blocked by the brackets used to hold it in the rotisserie.



(click photo to enlarge)

(click photo to enlarge)

(click photo to enlarge)
  [Entry #111]

10-12-2006 10:13 PM 1949 Olds -- Rotisserie, pt. 6
(Refer to the first image in entry 109 for names of the parts).

Photo 1: This is one of the adjustable carriers attached to a piece of
square steel tubing that is in turn attached to the rear of the Olds'
frame. A swing arm pipe is shoved through the adjustable carrier, but
not attached to it.

Photo 2: I attached brackets made of 2x2 square tubing to the same holes
that the bumper brackets were originally bolted to the frame. It's very
likely overkill, but I used grade 8, 1/2" bolts everywhere.

Photo 3: The garage is again a wreck, but the frame is in the
rotisserie. At the time of this photo, only the rear of the frame was
supported by the rotisserie.

The front was still being held up by 3 different things: 2 square steel
posts jammed from ceiling joists to floor, a 48" farm jack and a
'come-along' hanging from a chain. I discovered that the way I had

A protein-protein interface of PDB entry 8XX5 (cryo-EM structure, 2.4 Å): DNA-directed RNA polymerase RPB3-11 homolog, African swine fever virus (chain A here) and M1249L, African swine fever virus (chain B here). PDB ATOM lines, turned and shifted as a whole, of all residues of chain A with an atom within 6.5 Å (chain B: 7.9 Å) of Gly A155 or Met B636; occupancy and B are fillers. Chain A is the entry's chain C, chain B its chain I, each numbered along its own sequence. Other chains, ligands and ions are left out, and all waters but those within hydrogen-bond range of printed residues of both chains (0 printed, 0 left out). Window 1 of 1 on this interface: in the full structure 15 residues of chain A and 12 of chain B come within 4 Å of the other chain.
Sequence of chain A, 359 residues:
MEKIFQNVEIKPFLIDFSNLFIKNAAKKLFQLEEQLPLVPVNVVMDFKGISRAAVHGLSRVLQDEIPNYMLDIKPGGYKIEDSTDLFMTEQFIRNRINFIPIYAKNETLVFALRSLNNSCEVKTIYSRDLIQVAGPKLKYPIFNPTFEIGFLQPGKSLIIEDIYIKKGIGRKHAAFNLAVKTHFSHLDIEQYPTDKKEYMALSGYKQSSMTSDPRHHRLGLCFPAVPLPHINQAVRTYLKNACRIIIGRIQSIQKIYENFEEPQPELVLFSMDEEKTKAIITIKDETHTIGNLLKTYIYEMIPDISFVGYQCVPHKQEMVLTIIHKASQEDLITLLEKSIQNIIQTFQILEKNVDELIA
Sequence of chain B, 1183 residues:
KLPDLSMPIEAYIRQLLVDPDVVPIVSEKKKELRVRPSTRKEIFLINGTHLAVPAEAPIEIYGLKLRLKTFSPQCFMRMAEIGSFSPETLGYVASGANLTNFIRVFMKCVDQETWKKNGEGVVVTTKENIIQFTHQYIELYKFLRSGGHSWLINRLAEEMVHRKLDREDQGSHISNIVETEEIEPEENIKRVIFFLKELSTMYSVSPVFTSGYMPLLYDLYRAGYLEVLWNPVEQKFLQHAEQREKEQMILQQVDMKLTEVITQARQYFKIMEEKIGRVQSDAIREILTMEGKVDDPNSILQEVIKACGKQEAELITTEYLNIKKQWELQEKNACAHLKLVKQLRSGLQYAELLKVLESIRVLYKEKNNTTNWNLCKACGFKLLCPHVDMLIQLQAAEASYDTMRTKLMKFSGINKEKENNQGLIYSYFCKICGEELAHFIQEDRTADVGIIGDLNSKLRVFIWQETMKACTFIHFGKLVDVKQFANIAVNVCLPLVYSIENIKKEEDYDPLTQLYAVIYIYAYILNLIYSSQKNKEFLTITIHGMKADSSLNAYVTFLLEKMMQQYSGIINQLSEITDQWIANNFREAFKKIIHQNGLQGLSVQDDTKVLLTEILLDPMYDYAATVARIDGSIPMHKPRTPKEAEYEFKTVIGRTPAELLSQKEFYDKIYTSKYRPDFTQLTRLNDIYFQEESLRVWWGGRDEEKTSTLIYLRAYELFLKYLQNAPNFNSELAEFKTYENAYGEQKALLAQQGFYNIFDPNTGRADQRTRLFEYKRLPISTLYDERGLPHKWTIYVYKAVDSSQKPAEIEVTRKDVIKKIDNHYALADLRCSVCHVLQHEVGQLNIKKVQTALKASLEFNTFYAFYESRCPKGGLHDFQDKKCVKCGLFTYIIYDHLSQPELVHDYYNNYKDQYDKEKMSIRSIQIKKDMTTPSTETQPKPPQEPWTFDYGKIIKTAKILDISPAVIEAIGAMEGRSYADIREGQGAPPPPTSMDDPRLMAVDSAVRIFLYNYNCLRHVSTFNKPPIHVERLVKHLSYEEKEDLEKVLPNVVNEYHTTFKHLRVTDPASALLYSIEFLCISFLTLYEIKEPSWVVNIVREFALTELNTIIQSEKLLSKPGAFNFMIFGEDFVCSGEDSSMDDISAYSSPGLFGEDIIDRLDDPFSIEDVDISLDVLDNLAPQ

attached the front of the frame to the rotisserie was not going to work
at all. I had the front pivot pipe about 10" below the rear frame pivot
pipe and they were fighting over which axis of rotation the frame should
use. I had to leave the front hanging while altering the attachment.
That broke some drill bits and took some time.



(click photo to enlarge)

(click photo to enlarge)

(click photo to enlarge)
  [Entry #110]

10-12-2006 09:36 PM 1949 Olds -- Rotisserie, pt. 5
Things have interfered with progress on the rotisserie since my last
journal entry. I've just finished testing it with the frame of the
Oldsmobile and it works. Now it's time to bring this journal up to date.

First image: Parts need names, so I've taken the side view drawing from
an earlier entry and stuck some labels on the parts.

Photo 2: This is one of two adjustable carriers. Since it will be
attached to a piece of 11 ga. 2x2 square steel tubing, the angle pieces
need to be held flat. I clamped the parts to a frame, made out of small
angle stock, that used to hold dumb-bells in a weight room. The angle
pieces were tack-welded at each end and top and bottom before being
fully welded. Note that every surface to be welded has been cleaned with
a grinder.

Photo 3: The underside, showing how the side pieces can be tacked
underneath before taking the clamps off. This is actually a photo of the
2nd adjustable carrier being assembled, taken 2 days later when I got
some more spare time to work on it.



(click photo to enlarge)

(click photo to enlarge)

(click photo to enlarge)
  [Entry #109]